Arnold Friedman, a respected award-winning teacher, and his family are an educated middle-class family living in the Long Island area. They chronicled their family life on super 8, videotape and audio cassette, as many families have over the years. Film-maker Andrew Jarecki is working on a project focusing on eldest son David’s career as New York’s premier birthday clown. As time passes, Jarecki begins to realize that there is another, altogether-more compelling and disturbing story involving David’s family life. The initially-reticent David begins to open up to Jarecki and the project takes on a whole new angle. It emerges that Arnold Friedman and David’s brother Jesse had been arrested on suspicion of possession of child pornography and acts of child abuse some years earlier. In keeping with the family’s obsession with recording themselves, this whole chapter in their lives has been documented along with the more humdrum everyday aspects of their existence. Jarecki is given access to the material and secures interviews with a multitude of figures involved in the allegations and the subsequent trials. What unfolds is a haunting tale of family dysfunction and a disturbing meditation on memory and truth.
Andrew Jarecki’s startling documentary garnered critical acclaim for its frank and unsettling portrait of a family disintegrating under the spotlight of their local community, the media and their own home movies. Utilizing a combination of documentary styles (off-camera questioning, talking-head interviews, pre-recorded footage), mixed with the countless hours of the Friedmans’ archival footage, Jarecki has constructed one of the most compelling and bizarre documentaries of recent years. The seemingly-respectable all-American Friedman family is laid bare as a depressingly-dysfunctional clan that implodes under the weight of the allegations against Arnold and Jesse, the middle of the three sons. As Buck Owens’ ‘Act Naturally’ with its refrain of ‘they’re gonna put me in the movies’ plays over the opening credits of happy family photos and super 8 footage of the Friedmans, we enter into a disturbing and contradictory world of denial, memory and accusation. A portrait of a family being torn apart by criminal investigations emerges, and deeper family secrets are uncovered through present-day interviews. After Arnold is charged with possession of child pornography the police begin to suspect that the after-school computer classes he runs with Jesse for the local kids may be the scene of a hidden world of child abuse.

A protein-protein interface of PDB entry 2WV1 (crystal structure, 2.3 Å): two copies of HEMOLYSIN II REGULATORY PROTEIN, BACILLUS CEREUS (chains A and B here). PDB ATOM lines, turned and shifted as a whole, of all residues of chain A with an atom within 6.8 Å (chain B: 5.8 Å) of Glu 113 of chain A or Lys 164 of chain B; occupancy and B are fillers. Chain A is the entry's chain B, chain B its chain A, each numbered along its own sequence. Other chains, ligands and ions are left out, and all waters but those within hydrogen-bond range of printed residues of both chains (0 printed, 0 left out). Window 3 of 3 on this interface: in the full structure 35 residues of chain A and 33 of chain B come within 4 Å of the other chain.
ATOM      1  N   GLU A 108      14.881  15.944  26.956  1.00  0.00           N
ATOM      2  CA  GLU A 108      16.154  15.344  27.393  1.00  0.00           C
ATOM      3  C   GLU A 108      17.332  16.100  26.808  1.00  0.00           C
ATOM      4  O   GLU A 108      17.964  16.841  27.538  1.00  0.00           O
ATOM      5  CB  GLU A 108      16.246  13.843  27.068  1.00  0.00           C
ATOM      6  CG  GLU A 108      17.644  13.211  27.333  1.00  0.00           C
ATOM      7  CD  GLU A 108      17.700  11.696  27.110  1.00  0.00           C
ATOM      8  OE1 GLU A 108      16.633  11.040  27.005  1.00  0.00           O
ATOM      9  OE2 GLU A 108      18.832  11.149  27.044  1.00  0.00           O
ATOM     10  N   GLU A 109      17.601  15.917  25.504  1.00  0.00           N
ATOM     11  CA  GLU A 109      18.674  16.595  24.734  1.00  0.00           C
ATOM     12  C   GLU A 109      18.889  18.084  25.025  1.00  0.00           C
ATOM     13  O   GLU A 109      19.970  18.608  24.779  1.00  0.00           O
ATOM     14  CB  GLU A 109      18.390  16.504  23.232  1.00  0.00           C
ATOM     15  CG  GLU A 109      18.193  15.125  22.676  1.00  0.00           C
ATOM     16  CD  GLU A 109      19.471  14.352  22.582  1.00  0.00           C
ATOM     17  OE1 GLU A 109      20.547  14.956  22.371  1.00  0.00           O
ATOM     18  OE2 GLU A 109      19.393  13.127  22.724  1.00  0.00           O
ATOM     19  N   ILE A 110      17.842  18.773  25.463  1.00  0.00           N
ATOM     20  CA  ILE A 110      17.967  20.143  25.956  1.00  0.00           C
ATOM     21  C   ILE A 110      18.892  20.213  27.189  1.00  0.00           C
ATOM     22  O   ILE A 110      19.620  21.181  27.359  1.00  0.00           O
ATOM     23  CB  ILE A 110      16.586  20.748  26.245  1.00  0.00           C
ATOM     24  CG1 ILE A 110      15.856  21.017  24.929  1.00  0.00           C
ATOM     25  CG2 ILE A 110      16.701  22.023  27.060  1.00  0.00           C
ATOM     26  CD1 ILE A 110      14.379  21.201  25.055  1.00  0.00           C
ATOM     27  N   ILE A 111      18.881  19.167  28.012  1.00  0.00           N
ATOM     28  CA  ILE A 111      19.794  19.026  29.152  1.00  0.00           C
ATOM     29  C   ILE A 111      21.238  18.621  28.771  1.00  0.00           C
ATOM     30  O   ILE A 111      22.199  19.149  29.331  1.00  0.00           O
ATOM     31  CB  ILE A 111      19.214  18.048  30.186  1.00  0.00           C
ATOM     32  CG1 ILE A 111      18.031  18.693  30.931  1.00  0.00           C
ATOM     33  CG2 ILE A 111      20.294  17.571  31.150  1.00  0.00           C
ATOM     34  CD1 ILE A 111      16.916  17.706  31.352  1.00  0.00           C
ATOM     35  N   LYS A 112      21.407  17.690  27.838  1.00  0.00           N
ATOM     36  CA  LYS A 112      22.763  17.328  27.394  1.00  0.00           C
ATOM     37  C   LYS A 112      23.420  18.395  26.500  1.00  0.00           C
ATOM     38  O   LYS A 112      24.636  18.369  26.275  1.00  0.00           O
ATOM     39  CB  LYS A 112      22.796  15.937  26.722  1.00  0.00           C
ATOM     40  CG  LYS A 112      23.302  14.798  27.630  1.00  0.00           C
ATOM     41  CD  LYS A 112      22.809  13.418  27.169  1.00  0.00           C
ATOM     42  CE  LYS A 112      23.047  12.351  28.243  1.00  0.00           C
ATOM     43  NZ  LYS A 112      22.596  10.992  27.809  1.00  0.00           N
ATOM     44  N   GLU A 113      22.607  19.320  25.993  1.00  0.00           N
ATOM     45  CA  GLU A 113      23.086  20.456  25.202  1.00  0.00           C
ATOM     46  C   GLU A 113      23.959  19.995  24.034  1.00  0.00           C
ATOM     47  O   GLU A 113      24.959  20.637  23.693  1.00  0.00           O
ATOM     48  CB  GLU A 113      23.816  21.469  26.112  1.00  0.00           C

Capturing the Friedmans is so unsettling because of the contradictory stories that are relayed both by the family and the other interviewees. The confusing accounts given by Arnold and Jesse and some of the alleged victims, coupled with the somewhat unreliable recollections of the police officers involved in the case, fail to paint a clear picture of what may or may not have occurred. Alongside the feeling of voyeurism inherent in watching other people’s home movies, especially when they contain full-blown arguments, tears and accusatory finger-pointing, the film throws up other ideas about the nature of memory, personal and collective truth, and public and private appearances. The footage shown of the family is mixed in with interviews and news footage from the time of the court trials, as a collage of scenes not so much lays bare the facts but sketches out an idea of the overall picture as seen from a multitude of angles and opinions. The style used by Jarecki comes close to resembling the fractured narratives employed by many of the successful TV shows and movies of the present day era, and has a novelistic feel as ‘characters’ are introduced and back stories are filled out with archival and present-day footage. With the proliferation of technology available for the recording of everyday life, the idea of ‘truth’ is thrown into sharp relief, with the films tag line summing it up neatly – ‘who will you believe’?